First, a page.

No product on Wall Street draws more criticism than leveraged ETFs. Leverage funds are designed to multiply the performance of indexes, but often do so poorly in the long run.

The ProShares Ultra S&P500 ETF (SSO) tracks twice the daily return of the S&P500 index every day. If the S&P 500 is up 1%, then SSO should be up 2%. If the S&P 500 is down 2%, then the SSO ETF should be down 4%.

Just how well this tracking works can be seen in a since inception chart comparing the two:

The S&P 500 was up nearly 16%. SSO was down nearly 14%. Why the disparity?

### Leveraged ETFs Lose from Compounding

Compounding, the very thing that is supposed to make investors rich in the long run, is what keeps leveraged ETFs from mimicking their indexes in the long haul. Simple mathematics can explain why leveraged ETFs fail to keep pace.

Suppose that the S&P 500 index were to lose 10% on one day, and then gain 10% the next day. (Rarely do big moves like these happen, but it helps illustrate the point – round numbers are easier!)

So, if the S&P 500 starts at the round value of 1400, it would lose 140 points on day one to close at 1260. The next day, it would rise 10%, or 126 points, to close at 1386. The total loss from this two day move is 14 points, or 1%.

Supposing that SSO started out at a value of $60 per share, SSO should lose 20% of its value on the first day. The ETF would close at a value of $48. The next day, it should rise 20% from $48 to $57.60 per share.

At the end of this two day period, the S&P 500 would have lost 1% of its value. By contrast, the SSO ETF would have lost 4% of its value.

### Danger of Multiplication

The order in which we do this operation does not matter. Try this out: using the round number of 100, subtract 10%. You arrive at 90. Then add 10%. You get 99. If you reverse the order and add 10% to 100 before subtracting 10%, you get the same result – 99.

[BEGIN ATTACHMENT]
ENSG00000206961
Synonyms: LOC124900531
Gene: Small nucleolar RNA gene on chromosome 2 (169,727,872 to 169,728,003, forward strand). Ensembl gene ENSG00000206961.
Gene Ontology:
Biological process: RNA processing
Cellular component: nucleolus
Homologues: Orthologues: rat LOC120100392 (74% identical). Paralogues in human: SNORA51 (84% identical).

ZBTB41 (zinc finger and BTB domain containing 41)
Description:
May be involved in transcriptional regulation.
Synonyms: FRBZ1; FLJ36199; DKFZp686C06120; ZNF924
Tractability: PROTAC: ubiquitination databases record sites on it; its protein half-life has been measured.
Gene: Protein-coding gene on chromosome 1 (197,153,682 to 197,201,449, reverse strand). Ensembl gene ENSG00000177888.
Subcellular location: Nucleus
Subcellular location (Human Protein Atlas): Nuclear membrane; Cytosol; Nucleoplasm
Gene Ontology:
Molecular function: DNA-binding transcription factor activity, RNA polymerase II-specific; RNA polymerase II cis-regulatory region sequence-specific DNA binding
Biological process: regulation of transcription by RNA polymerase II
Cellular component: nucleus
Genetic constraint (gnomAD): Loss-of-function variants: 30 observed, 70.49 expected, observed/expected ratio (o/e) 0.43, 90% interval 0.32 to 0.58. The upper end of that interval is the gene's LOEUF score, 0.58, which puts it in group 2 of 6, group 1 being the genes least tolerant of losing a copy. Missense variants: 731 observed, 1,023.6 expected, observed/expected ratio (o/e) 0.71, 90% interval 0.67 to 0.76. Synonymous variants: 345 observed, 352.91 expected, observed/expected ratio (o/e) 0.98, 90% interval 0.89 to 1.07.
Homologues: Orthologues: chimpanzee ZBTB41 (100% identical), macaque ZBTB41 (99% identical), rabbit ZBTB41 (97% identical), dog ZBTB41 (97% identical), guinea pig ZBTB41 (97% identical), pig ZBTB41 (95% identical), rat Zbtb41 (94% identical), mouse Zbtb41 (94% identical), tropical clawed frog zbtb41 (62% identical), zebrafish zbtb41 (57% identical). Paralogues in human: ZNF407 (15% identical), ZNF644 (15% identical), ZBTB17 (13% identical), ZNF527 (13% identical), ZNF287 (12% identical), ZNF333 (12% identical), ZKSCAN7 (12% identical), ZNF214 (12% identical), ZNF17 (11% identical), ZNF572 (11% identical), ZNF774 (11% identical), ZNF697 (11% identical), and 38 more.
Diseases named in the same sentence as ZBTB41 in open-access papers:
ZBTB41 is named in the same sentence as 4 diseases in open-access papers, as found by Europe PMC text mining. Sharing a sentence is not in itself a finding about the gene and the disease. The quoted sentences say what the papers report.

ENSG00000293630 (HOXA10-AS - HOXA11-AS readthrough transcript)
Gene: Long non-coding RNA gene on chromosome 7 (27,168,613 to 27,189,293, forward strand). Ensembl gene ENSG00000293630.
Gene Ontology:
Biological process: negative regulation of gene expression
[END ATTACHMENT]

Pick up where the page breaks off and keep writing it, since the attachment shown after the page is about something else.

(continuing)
The decay happens even faster when you use larger numbers. Subtract 50% from 100 before adding 50%. You’ll get 75.

But let’s get into the real fun. What if you have several days in a row of movement in the same direction? If the S&P 500 index were to move up 2% a day for 10 days straight, its ending value would be 21.8% greater than its starting value.

A 2x leveraged ETF like SSO would move up 4% a day for 10 days straight and thus its ending value would be 48% higher than its starting value. SSO’s return of 48% is greater than two times the 21.8% return of the S&P 500 index.

### Volatility Destroys Leveraged ETFs

The problem is that the market does not move up or down in a straight line. Instead many daily positive and negative moves produce – hopefully! – a positive return in the long run. Exchange-traded funds that track and compound the daily moves, however, always lag their index (and eventually produce negative returns) in the long run.

Triple-leveraged ETFs decay much faster than double leveraged ETFs. For example, Direxion’s TNA fund tracks 3x the daily change in the Russell 2000 index. Since the fund was launched in late 2008 it delivered a lackluster 32% return compared to the Russell 2000 index, which delivered a 66% return. Despite leverage of 3x, the leveraged fund gained 32% to the index's 66% return.

### How to Juice Returns Safely and Reliably

The only “safe” way to leverage a portfolio is to open a margin account. If you had $50,000 to invest and wanted twice the return of the S&P 500 index, you could buy $100,000 of the S&P 500 index ETF (SPY) on margin.

Since you actually own 2x the amount of the ETF you want to double, you can guarantee that you will get twice the return (minus the cost of interest on your margin account.) You cannot guarantee that a leveraged fund will provide double the return over time.

Buying and holding leveraged ETFs is playing with fire. They are designed for day traders… In the long haul, you're certain to get burned.